Yair Lapid : biography
Yair Lapid ( born 5 November 1963) is the Israeli Minister of Finance and chairman of the Yesh Atid Party. Prior to his entry into politics in 2012, he was a journalist, author, TV presenter and news anchor.http://www.csmonitor.com/World/Middle-East/2012/0503/New-kind-of-Israeli-politician-Yair-Lapid-doesn-t-talk-about-Iran-Palestinians/%28page%29/2 The Yesh Atid Party, which he founded, became the second largest party in the Knesset after the first election it participated in. The surprising results of the 2013 election solidified his reputation as a leading moderate.
In March 2013, following his coalition agreement with Likud, he became the Israeli Minister of Finance.
On 8 January 2012 Lapid announced that he would be leaving his journalism career in order to enter politics. On 30 April 2012 Lapid formally registered his party, "Yesh Atid" ( lit. "There's a Future"). The move was aimed to coincide with the general expectation in Israel for early elections to be held in the early fall of 2012.
A few days after Yesh Atid's registration, in a surprise move, Israeli prime minister Benjamin Netanyahu formed a national unity government. It was then thought that Lapid's party would have to wait until late 2013 before it could participate in national elections. But in October 2012, following the departure of Kadima from Netanyahu's coalition over how to implement a Supreme Court decision ending the exemption from the military draft for the ultra-Orthodox, Netanyahu announced that elections would take place in late January 2013, affording Yesh Atid its first opportunity to run since its formation. In November 2012, Yesh Atid was polling an average of 11.6%, or 13–14 seats in the 120-seat Knesset. The final results of the January election showed the party winning an unexpected 19 seats, making Yesh Atid the second-largest party in the 19th Knesset.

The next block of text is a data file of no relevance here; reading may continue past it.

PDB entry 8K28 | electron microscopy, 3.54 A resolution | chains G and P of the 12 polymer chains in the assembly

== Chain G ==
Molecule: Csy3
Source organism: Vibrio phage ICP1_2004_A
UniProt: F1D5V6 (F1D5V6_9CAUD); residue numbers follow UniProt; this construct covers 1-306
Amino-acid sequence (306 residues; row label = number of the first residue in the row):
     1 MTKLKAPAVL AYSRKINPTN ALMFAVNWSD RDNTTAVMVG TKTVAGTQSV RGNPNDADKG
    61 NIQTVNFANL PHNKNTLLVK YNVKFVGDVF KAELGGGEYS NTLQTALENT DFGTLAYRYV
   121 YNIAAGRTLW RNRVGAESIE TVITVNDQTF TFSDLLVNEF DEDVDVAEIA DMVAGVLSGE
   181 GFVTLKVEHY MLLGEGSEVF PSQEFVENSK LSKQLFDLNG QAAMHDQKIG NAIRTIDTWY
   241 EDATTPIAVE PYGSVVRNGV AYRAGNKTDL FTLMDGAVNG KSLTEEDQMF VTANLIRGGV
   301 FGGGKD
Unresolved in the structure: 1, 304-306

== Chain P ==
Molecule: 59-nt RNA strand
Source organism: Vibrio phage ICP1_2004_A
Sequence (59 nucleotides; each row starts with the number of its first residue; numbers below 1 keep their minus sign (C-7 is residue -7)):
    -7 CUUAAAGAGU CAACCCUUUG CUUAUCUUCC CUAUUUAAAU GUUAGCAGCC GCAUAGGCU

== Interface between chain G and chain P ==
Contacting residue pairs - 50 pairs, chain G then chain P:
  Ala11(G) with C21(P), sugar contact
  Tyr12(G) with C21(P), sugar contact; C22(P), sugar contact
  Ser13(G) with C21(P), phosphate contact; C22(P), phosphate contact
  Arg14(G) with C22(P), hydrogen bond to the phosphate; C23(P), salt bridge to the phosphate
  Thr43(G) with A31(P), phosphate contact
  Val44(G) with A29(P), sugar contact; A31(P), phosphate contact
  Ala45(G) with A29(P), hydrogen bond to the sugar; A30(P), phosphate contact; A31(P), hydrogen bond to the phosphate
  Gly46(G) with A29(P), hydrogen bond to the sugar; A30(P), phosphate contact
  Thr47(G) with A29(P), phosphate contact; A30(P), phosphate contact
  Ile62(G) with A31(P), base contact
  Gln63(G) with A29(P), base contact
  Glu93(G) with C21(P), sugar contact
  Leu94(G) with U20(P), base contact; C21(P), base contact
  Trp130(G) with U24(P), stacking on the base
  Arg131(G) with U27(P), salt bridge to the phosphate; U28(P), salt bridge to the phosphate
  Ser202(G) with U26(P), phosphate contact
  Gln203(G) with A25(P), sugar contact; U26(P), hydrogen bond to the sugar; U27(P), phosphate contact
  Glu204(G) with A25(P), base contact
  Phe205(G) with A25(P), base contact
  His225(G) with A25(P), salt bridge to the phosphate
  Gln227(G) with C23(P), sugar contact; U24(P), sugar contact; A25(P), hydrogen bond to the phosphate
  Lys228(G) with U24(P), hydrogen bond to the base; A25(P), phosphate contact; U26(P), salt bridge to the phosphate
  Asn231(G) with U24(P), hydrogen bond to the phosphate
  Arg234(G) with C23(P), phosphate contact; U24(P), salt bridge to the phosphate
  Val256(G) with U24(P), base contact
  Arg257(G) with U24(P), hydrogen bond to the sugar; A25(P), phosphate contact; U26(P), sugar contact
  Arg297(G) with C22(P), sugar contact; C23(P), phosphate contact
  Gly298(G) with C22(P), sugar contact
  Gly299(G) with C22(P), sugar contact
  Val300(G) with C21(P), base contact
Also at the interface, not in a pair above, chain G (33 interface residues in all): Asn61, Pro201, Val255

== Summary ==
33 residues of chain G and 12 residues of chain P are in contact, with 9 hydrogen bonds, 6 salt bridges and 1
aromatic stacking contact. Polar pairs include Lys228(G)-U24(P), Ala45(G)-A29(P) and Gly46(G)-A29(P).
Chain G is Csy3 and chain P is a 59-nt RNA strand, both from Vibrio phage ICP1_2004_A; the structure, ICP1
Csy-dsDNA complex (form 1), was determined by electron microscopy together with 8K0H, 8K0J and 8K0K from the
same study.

Lapid was named Israel's finance minister on 15 March 2013.
Views on the Israeli-Palestinian conflict
Regarding the diplomatic stalemate in the Israeli-Palestinian peace process, Lapid said that "Most of the blame belongs to the Palestinian side, and I am not sure that they as a people are ready to make peace with us."Gill Hoffman. . Jerusalem Post He has, however, dismissed as unrealistic the possibility of a comprehensive peace deal with the Palestinians.http://www.economist.com/news/middle-east-and-africa/21578722-businessmen-try-making-peace-through-economic-co-operation-boosting-west-banks Israel and Palestine: Boosting the West Bank’s economy
In a May 19, 2013 interview with New York Times correspondent Jodi Rudoren, Lapid said that:
- ".. Israel should not change its policy on Israeli settlements in the West Bank in order to revive the stalemated peace process"
- "..Jerusalem should not serve as the capital of a future Palestinian state"
- "..he would not stop the so-called “natural expansion” of settlements in the West Bank, nor curtail the financial incentives offered Israelis to move there"
- "..the large swaths of land known as East Jerusalem that Israel captured from Jordan in the 1967 war and later annexed must stay Israeli because “we didn’t come here for nothing.”"
Views on the Israeli Haredim
During the election campaign, Lapid spoke of "equal share of the burden" for all Israeli citizens. He said he would work to see it that all Israeli citizens, including the thousands of haredim who had up until that point been exempt from most civil service due to the Tal Law, be included in military and civil service.http://www.ynetnews.com/articles/0,7340,L-4336131,00.htmlhttp://www.al-monitor.com/pulse/originals/2013/02/what-is-really-behind-the-share-the-burden-equally-crisis.html On May 27, 2013, Lapid threatened to topple the government unless ultra-Orthodox would be subject to jail sentences for engaging in religious study instead of military service.http://www.haaretz.com/news/national/lapid-threatens-to-topple-government-unless-ultra-orthodox-dealt-equal-share-of-idf-burden.premium-1.526268
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